Your browser is out-of-date!

Update your browser to view this website correctly. Update my browser now


BA Looks to Sun, Wind for Power

Tasmanian site well suited for autonomous power generation test

MOUNT OWEN, Tasmania — Transmission services provider Broadcast Australia has refitted a remote transmission site to be powered primarily by renewable energy.

The Mount Owen site, serving Queenstown and Zeehan, Tasmania, will use site-generated wind and solar power to meet fully the site’s 8 kW power needs 80 percent to 90 percent of the time. The site broadcasts national and commercial analog and digital radio and television services and supports critical radio communications for local emergency services.

According to Broadcast Australia Energy Systems Engineer Gary Cafe, the power demands for digital television and other new services were starting to exceed the capacity of the existing mains power feed. Given the remoteness of the facility, and the presence of strong prevailing south-westerly winds, Mount Owen was a good candidate for onsite renewable energy generation, especially compared to the cost of upgrading the mains power feeder lines.

Broadcast Australia is looking to generate all of the power needed for its Mount Owen transmission facility on site. A combination of wind and solar power is expected to meet the 8 kW power needs at the site reliably 80 percent to 90 percent of the time. A Proven 15 constant-output horizontal-axis wind turbine from Proven Energy was been erected on a 15-meter-high mast. The turbine is rated for maximum power generation of 15 kW for a windspeed of 12 m/s (43 km/h). The wind turbine is supplemented by 24 mono-crystalline Conergy PowerPlus 220M solar photovoltaic panels, rated at 5 kW peak generating capacity. The panels cover about 36 square meters of space.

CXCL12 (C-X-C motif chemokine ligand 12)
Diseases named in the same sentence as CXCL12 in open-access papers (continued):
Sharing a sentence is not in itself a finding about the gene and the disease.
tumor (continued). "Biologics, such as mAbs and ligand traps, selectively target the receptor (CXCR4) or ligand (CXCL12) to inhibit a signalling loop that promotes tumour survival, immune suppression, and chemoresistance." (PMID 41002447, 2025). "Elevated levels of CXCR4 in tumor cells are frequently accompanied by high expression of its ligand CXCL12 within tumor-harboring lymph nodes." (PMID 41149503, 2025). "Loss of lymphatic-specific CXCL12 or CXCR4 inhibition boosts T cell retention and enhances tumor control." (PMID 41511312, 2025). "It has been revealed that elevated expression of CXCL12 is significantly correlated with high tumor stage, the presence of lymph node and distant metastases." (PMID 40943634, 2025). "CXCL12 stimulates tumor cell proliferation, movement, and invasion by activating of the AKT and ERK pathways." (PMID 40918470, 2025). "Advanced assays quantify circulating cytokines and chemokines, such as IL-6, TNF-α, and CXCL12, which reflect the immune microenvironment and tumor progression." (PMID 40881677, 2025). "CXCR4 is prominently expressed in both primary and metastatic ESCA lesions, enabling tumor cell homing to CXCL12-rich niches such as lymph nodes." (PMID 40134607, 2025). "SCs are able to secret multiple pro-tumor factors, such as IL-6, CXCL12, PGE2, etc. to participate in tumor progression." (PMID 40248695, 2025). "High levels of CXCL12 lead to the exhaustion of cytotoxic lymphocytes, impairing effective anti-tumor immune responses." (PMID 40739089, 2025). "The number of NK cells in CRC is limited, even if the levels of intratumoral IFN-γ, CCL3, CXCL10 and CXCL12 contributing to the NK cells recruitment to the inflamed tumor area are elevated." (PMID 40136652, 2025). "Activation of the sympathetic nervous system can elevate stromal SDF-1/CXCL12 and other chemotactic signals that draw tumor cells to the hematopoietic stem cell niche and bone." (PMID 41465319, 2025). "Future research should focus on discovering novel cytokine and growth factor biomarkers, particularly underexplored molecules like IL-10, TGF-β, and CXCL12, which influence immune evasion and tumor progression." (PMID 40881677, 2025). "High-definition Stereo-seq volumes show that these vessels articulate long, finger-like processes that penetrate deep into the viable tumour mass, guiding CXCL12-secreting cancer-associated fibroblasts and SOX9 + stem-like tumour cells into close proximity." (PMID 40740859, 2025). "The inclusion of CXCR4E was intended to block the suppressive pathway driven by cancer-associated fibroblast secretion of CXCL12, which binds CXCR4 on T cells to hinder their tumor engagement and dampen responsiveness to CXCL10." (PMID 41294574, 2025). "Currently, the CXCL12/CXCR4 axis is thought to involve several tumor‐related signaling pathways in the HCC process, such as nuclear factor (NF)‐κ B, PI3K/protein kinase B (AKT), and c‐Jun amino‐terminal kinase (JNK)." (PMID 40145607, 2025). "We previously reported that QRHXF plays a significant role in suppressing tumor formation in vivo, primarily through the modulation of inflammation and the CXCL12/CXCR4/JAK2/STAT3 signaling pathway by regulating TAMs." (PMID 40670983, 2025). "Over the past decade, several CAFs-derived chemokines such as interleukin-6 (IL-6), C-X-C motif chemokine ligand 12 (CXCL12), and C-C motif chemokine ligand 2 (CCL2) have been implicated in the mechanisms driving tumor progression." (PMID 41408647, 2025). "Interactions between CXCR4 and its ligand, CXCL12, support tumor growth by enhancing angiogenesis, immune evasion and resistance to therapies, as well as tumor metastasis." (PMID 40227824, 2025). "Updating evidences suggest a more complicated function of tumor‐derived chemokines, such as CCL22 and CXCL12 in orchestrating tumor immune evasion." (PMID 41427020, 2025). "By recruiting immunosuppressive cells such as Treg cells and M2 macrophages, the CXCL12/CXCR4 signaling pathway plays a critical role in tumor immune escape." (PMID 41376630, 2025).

Excess generated electricity charges two banks of 2,900 A·h batteries, which supplement the power supply when the combination of wind- and solar-generated power drops below the site demand of 8 kW. The batteries alone can provide full power autonomy for the site for two days.

During periods of limited onsite wind- or solar-generation, the balance of the site load can additionally be met from mains power, or from an onsite 31 kVA diesel generator.

The generator is set up to start automatically, but it can be activated remotely from the BA Network Operations Centre. With its 1,000-liter fuel reserve, the generator alone can provide the site power for 19 days.

With the infrastructure successfully installed, the Mount Owen transmission site is now able to reliably provide most of its power demands from renewable sources. “This will potentially save up to 60 MW·h of conventional power each year from this site alone,” Cafe said.